Today, with the advancement in technology, interactions between cultures and even theatrical performances are no longer restricted by geographical boundaries as they were in the times of Matteo Ricci. Let’s revisit the late 16th Century’s cultural exchange journey on Zuni YouTube channel “ZLive”.

  • Matteo Ricci is an Italian Jesuit priest who went on mission first to India then to China in the 16th century. He started learning Chinese in Macao in 1582 and moved to Beijing in 1601, where he presented himself at the imperial court of Wanli. With his skills on mnemonic art as well as that of science and mathematics, he brought these skills to Chinese scholars and elites, in the same time preaching Christianity.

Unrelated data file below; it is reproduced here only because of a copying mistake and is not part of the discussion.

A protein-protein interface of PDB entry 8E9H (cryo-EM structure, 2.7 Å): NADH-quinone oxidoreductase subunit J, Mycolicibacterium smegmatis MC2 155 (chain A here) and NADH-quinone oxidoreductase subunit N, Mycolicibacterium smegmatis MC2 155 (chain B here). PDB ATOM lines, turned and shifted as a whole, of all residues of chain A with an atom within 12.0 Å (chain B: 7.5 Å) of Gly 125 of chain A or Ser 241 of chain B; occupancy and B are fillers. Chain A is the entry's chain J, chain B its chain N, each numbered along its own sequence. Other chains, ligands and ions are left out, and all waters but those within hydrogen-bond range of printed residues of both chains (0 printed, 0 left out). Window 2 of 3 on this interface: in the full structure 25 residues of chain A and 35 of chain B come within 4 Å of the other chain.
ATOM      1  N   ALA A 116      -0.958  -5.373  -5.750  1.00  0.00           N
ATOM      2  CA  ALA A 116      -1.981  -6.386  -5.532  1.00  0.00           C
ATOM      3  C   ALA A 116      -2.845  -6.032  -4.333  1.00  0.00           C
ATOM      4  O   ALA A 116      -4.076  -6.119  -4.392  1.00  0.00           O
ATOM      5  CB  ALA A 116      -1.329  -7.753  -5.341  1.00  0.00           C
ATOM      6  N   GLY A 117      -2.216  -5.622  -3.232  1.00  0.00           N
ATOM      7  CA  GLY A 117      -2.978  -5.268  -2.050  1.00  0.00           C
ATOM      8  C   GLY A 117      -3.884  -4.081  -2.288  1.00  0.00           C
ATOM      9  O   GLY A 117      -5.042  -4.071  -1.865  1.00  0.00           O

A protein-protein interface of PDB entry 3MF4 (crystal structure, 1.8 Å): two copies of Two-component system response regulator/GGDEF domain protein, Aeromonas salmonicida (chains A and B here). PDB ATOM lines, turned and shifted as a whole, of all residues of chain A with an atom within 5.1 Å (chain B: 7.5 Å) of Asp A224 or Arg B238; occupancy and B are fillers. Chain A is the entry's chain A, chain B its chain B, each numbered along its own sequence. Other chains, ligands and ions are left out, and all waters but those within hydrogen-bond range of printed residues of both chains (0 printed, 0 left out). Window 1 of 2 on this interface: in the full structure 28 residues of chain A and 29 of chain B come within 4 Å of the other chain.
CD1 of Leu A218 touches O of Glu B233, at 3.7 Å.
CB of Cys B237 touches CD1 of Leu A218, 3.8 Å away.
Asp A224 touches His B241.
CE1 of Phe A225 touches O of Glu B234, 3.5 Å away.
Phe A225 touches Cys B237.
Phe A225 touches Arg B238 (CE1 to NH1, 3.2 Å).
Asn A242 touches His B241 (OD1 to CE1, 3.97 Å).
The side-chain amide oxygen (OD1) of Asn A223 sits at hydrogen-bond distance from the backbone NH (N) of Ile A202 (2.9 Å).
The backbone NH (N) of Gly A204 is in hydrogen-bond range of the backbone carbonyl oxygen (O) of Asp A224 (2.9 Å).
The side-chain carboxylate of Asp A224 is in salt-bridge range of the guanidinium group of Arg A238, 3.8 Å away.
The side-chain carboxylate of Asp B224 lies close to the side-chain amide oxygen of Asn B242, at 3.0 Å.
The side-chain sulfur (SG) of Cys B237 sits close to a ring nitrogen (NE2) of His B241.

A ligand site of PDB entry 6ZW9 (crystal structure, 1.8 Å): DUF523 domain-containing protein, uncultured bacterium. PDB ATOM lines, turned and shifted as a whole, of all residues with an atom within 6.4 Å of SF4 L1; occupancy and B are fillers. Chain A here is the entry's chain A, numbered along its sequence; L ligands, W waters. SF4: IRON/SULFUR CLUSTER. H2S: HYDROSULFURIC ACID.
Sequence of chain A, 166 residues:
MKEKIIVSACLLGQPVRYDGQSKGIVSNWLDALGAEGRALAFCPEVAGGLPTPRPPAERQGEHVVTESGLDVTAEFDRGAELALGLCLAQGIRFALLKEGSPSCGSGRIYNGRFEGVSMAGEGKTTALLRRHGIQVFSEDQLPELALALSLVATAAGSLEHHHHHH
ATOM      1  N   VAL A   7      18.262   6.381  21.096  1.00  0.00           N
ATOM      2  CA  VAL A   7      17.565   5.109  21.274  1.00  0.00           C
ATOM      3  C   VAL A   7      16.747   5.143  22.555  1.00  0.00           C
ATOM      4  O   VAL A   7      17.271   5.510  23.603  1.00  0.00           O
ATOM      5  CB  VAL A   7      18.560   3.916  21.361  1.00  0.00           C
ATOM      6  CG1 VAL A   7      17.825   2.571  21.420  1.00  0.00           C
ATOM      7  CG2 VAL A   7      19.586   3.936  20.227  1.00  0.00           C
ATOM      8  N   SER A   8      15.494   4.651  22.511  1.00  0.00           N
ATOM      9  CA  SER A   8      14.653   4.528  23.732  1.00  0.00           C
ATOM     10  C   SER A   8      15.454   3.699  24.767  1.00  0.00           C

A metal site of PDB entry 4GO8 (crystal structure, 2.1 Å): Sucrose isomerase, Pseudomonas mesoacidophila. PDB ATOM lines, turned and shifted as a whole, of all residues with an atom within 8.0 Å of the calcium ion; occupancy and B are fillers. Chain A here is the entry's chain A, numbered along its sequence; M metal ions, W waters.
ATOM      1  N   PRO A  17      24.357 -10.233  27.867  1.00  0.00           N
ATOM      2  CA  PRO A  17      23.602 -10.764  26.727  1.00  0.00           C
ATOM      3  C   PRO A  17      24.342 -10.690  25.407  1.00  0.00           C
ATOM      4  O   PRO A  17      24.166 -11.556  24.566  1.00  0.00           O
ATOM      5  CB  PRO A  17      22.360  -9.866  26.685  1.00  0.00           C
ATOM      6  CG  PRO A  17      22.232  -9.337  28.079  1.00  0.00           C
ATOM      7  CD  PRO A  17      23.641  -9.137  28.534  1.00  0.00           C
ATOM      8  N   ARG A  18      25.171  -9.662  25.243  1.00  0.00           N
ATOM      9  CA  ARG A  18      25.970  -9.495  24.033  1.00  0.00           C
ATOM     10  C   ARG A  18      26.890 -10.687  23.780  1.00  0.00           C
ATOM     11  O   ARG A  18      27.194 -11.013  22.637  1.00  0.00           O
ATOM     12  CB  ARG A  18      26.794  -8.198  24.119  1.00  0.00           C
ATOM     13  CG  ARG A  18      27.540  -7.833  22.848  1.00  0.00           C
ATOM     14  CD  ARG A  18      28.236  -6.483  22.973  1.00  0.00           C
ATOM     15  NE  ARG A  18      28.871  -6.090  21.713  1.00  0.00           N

• The Author

    Jonathan D. Spence, Sterling Professor of History at Yale University, is the award-winning author of a unique body of work on Chinese history and culture, including The Memory Palace of Matteo Ricci, The Gate of Heavenly Peace, The Search for Modern China (a New York Times bestseller) and Mao, A Biography. He also co-authored with Annping Chin Chinese Century: A Photographic History of the Last Hundred Years. In 2004-2005 he was President of the American Historical Association. He gave the BBC Reith lectures in 2008 on their 60th anniversary.

    Memory Palace